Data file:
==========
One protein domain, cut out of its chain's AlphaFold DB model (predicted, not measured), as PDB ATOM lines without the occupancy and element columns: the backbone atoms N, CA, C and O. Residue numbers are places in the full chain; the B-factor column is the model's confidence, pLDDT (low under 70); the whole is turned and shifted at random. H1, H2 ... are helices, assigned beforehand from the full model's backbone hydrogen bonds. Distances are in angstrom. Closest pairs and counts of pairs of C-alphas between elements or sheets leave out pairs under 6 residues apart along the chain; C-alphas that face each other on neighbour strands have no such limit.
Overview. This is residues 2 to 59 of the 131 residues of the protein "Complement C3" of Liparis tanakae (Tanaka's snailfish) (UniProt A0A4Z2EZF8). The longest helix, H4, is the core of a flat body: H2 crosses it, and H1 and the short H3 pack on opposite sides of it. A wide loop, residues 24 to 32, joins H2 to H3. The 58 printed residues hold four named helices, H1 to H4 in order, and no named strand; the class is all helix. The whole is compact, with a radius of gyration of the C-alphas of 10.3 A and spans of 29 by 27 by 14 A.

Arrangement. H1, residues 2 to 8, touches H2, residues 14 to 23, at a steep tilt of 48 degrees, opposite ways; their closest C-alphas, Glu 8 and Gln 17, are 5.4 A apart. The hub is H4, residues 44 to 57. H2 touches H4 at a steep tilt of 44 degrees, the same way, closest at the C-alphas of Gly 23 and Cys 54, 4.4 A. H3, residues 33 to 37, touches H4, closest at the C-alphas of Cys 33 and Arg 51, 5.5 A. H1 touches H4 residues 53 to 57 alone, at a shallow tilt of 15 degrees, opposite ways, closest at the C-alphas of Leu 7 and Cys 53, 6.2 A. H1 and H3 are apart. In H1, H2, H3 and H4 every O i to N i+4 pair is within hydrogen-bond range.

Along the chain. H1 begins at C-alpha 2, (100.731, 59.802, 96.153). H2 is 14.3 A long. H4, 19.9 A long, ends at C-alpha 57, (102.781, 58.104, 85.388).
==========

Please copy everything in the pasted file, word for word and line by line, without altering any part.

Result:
One protein domain, cut out of its chain's AlphaFold DB model (predicted, not measured), as PDB ATOM lines without the occupancy and element columns: the backbone atoms N, CA, C and O. Residue numbers are places in the full chain; the B-factor column is the model's confidence, pLDDT (low under 70); the whole is turned and shifted at random. H1, H2 ... are helices, assigned beforehand from the full model's backbone hydrogen bonds. Distances are in angstrom. Closest pairs and counts of pairs of C-alphas between elements or sheets leave out pairs under 6 residues apart along the chain; C-alphas that face each other on neighbour strands have no such limit.
Overview. This is residues 2 to 59 of the 131 residues of the protein "Complement C3" of Liparis tanakae (Tanaka's snailfish) (UniProt A0A4Z2EZF8). The longest helix, H4, is the core of a flat body: H2 crosses it, and H1 and the short H3 pack on opposite sides of it. A wide loop, residues 24 to 32, joins H2 to H3. The 58 printed residues hold four named helices, H1 to H4 in order, and no named strand; the class is all helix. The whole is compact, with a radius of gyration of the C-alphas of 10.3 A and spans of 29 by 27 by 14 A.

Arrangement. H1, residues 2 to 8, touches H2, residues 14 to 23, at a steep tilt of 48 degrees, opposite ways; their closest C-alphas, Glu 8 and Gln 17, are 5.4 A apart. The hub is H4, residues 44 to 57. H2 touches H4 at a steep tilt of 44 degrees, the same way, closest at the C-alphas of Gly 23 and Cys 54, 4.4 A. H3, residues 33 to 37, touches H4, closest at the C-alphas of Cys 33 and Arg 51, 5.5 A. H1 touches H4 residues 53 to 57 alone, at a shallow tilt of 15 degrees, opposite ways, closest at the C-alphas of Leu 7 and Cys 53, 6.2 A. H1 and H3 are apart. In H1, H2, H3 and H4 every O i to N i+4 pair is within hydrogen-bond range.

Along the chain. H1 begins at C-alpha 2, (100.731, 59.802, 96.153). H2 is 14.3 A long. H4, 19.9 A long, ends at C-alpha 57, (102.781, 58.104, 85.388).